• For most purposes, IAM is sufficient. Roles are inherited from project to bucket to object.
  • If we need finer control, we can create access control lists. Each access control list consists of two pieces of information:
    • scope, which defines who can access and perform an action. This can be a specific user or group of users
    • permission, which defines what actions can be performed, like read or write
Because storing and retrieving large amounts of object data can quickly become expensive, Cloud Storage also offers lifecycle management policies
  • For example, we could tell Cloud Storage to delete objects older than 365 days; or to delete objects created before January 1, 2013; or to keep only the 3 most recent versions of each object in a bucket that has versioning enabled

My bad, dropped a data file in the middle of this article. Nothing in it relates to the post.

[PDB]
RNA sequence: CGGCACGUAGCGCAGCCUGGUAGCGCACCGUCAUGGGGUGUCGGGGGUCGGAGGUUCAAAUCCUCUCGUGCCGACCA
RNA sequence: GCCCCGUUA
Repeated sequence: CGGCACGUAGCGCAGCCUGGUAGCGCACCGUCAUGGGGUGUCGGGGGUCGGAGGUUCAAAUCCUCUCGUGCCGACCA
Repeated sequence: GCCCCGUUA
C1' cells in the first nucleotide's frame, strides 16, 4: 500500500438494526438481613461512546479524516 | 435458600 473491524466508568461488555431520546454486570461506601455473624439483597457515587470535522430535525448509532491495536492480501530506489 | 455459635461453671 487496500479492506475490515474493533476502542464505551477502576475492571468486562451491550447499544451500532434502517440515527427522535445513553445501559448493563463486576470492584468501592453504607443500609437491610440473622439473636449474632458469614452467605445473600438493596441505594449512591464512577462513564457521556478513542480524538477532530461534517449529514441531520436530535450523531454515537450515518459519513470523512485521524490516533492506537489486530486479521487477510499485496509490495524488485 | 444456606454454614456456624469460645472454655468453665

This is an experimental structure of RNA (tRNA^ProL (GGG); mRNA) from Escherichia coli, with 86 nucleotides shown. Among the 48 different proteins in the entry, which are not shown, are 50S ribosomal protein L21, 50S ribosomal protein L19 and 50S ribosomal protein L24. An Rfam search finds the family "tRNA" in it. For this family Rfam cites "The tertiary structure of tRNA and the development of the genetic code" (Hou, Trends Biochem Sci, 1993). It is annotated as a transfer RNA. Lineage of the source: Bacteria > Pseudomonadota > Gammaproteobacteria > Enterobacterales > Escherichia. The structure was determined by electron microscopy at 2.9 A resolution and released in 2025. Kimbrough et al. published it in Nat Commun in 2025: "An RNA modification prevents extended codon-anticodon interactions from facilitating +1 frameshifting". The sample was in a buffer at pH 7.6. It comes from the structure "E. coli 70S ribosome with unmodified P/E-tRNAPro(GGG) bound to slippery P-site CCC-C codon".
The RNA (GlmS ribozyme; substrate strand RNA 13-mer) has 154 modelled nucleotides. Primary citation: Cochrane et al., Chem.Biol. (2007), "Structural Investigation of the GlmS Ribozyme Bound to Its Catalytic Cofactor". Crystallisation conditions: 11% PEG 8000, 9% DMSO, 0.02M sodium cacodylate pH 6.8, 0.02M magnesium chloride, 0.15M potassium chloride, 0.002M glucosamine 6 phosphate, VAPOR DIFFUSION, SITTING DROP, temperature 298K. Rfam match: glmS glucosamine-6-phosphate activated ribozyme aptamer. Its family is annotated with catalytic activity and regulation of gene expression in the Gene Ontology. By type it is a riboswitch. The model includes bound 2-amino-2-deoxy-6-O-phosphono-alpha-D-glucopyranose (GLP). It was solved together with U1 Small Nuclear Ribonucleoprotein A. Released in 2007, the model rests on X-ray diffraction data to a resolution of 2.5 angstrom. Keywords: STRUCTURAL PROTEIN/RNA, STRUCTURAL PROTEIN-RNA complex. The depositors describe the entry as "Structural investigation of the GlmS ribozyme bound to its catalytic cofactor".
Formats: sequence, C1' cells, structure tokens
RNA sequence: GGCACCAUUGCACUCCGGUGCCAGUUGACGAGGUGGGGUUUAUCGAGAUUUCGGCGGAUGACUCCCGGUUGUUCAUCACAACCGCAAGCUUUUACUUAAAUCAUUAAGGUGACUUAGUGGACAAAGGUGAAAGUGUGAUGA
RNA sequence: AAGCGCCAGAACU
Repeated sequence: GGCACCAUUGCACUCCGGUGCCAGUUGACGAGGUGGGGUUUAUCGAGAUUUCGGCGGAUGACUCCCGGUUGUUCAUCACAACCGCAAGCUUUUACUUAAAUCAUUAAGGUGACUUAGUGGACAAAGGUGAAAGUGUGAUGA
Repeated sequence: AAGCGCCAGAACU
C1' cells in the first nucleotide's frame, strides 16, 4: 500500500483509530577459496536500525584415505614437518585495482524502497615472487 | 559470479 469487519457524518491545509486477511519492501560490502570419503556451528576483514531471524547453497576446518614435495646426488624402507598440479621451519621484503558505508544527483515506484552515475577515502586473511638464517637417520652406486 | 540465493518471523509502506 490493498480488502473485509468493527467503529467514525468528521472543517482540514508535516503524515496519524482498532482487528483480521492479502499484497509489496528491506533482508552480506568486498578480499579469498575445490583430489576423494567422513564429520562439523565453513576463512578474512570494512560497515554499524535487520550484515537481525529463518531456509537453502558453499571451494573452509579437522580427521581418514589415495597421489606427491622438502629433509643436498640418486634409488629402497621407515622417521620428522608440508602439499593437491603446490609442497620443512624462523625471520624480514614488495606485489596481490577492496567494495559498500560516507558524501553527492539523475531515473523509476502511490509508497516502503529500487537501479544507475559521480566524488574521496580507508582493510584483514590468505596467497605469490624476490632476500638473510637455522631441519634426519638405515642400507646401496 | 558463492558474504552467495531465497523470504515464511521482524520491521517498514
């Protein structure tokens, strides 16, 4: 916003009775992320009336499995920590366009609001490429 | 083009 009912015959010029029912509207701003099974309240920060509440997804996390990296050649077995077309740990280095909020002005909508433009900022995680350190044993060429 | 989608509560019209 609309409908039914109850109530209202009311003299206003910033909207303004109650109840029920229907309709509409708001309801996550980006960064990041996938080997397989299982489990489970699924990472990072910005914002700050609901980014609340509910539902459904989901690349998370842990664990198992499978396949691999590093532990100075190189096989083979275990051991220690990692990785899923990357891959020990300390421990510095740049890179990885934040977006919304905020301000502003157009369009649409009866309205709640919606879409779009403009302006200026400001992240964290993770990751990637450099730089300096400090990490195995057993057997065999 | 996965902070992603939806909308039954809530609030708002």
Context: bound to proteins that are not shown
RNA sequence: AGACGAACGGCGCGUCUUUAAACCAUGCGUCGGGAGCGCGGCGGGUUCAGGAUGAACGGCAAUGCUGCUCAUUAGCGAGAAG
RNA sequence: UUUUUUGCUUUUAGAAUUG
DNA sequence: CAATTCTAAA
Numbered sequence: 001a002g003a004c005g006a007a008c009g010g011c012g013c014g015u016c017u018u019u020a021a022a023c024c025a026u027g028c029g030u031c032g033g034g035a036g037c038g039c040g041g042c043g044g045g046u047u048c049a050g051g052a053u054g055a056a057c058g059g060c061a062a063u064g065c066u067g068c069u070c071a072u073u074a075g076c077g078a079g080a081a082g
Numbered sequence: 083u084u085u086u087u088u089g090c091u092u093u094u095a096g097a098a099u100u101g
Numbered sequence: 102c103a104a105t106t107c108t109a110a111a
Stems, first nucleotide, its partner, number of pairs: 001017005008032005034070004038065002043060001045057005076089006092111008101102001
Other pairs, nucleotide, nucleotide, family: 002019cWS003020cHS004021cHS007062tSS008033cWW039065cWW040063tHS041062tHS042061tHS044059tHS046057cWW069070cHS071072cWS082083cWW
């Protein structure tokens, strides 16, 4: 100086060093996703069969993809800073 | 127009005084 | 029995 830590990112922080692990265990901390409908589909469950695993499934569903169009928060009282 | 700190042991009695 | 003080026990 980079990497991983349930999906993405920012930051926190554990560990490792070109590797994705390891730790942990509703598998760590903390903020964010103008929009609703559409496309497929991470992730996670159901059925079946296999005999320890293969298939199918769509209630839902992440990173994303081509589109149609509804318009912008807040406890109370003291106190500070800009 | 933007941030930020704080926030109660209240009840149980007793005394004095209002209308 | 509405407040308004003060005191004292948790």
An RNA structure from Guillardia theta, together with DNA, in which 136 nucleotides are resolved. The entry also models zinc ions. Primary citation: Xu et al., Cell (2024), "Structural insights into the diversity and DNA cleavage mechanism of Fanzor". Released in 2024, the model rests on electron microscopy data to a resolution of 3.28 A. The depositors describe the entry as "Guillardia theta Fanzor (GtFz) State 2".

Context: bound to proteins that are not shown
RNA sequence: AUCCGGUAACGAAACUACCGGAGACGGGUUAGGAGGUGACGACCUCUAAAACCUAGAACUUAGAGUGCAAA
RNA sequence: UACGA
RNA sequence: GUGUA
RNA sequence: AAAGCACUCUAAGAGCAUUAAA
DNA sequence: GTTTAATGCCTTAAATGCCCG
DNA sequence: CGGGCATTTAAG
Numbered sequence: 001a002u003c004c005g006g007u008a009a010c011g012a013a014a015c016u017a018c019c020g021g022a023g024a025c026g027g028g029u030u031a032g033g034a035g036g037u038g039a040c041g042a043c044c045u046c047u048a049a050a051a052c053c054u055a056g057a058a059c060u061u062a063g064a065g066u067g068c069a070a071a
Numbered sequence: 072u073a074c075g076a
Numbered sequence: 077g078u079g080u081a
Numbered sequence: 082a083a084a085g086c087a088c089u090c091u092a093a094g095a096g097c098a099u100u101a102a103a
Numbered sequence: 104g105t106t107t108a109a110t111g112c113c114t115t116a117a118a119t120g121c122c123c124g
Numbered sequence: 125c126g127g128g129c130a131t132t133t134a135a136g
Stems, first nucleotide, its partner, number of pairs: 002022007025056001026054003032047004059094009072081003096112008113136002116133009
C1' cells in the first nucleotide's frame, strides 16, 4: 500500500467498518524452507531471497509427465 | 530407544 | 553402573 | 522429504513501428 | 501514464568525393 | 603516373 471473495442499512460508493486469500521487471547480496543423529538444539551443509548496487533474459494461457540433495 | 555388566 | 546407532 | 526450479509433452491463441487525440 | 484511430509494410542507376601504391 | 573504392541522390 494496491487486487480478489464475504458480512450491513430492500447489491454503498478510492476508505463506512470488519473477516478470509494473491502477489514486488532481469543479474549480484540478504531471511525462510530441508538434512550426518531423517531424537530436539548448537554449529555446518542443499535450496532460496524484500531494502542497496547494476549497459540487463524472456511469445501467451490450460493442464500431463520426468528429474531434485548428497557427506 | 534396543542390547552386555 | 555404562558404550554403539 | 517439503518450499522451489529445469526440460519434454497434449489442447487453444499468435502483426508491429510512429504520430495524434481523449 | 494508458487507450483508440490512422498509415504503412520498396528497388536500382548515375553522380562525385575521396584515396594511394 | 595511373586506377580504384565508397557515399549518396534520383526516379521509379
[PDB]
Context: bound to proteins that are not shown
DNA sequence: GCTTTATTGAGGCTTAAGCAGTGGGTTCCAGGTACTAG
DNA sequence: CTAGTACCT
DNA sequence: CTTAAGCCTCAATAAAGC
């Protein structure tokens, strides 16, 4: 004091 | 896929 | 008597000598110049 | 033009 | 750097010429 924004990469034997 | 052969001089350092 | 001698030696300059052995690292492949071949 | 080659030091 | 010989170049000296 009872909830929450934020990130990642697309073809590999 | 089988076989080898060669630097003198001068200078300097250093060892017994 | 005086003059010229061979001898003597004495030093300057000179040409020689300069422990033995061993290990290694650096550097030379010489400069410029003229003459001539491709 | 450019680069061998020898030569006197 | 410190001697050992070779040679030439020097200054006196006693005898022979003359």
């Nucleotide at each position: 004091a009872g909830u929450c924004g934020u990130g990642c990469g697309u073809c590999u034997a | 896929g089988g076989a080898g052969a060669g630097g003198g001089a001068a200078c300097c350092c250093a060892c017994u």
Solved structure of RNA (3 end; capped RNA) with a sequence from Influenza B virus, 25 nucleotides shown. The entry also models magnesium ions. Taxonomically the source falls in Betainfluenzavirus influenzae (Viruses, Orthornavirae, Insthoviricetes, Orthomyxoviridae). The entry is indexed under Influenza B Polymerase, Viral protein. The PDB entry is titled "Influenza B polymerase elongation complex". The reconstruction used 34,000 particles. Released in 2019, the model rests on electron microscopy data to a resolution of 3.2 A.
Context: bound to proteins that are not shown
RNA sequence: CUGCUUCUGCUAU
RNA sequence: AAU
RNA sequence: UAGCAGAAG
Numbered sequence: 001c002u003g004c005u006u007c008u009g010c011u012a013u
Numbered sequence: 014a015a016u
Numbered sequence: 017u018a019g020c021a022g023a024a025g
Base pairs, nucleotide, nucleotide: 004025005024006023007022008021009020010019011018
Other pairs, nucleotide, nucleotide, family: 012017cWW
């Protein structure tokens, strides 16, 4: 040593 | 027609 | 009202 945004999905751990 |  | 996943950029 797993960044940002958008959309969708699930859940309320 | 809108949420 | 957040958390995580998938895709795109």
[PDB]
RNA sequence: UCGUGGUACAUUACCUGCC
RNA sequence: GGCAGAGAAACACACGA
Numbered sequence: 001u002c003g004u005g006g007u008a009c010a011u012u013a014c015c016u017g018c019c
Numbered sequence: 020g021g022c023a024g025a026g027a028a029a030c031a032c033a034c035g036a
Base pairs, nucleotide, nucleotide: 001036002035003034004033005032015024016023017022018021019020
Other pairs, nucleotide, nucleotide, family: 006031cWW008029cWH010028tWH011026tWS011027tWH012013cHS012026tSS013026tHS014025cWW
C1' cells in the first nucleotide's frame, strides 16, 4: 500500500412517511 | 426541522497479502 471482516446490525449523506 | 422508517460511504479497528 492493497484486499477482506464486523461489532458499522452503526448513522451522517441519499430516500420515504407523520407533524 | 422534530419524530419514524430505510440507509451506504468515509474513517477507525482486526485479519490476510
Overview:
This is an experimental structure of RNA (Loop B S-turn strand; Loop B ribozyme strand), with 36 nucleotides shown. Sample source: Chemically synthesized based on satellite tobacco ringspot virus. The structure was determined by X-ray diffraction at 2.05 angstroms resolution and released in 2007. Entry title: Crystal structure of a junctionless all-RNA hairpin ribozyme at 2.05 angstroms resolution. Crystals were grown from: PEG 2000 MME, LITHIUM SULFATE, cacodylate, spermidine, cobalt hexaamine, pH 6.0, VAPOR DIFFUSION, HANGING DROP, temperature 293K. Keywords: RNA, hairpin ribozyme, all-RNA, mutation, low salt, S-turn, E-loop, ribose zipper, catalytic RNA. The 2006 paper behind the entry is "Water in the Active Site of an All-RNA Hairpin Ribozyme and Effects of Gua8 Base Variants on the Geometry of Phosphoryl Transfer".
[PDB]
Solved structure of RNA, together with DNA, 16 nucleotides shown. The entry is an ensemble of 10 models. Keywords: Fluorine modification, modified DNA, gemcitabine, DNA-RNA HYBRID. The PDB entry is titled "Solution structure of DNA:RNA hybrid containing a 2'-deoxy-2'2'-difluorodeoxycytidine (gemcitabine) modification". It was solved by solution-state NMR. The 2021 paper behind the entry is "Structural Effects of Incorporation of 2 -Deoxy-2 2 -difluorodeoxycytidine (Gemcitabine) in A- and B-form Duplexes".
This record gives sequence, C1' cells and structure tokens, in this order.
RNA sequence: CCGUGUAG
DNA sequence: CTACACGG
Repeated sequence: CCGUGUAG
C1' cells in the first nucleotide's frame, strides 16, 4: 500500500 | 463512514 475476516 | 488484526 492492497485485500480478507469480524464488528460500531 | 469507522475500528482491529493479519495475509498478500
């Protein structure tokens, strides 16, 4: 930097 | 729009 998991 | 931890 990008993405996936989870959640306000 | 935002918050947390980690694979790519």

• Having this control ensures that we’re not paying for more than we actually need

Storage classes and data transfer

There are four primary storage classes in Cloud storage:
  • Standard storage
    • considered best for frequently accessed or hot data
    • great for data that's stored for only brief periods of time
  • Nearline storage
    • Best for storing infrequently accessed data, like reading or modifying data on average once a month or less 
    • Examples may include data backups, long term multimedia content, or data archiving. 
  • Coldline storage
    • A low cost option for storing infrequently accessed data. 
    • However, as compared to near line storage, coldline storage is meant for reading or modifying data at most, once every 90 days. 
  • Archive storage
    • The lowest cost option used ideally for data archiving, online backup and disaster recovery
    • It's the best choice for data that we plan to access less than once a year because it has higher costs for data access and operations in a 365 day minimum storage duration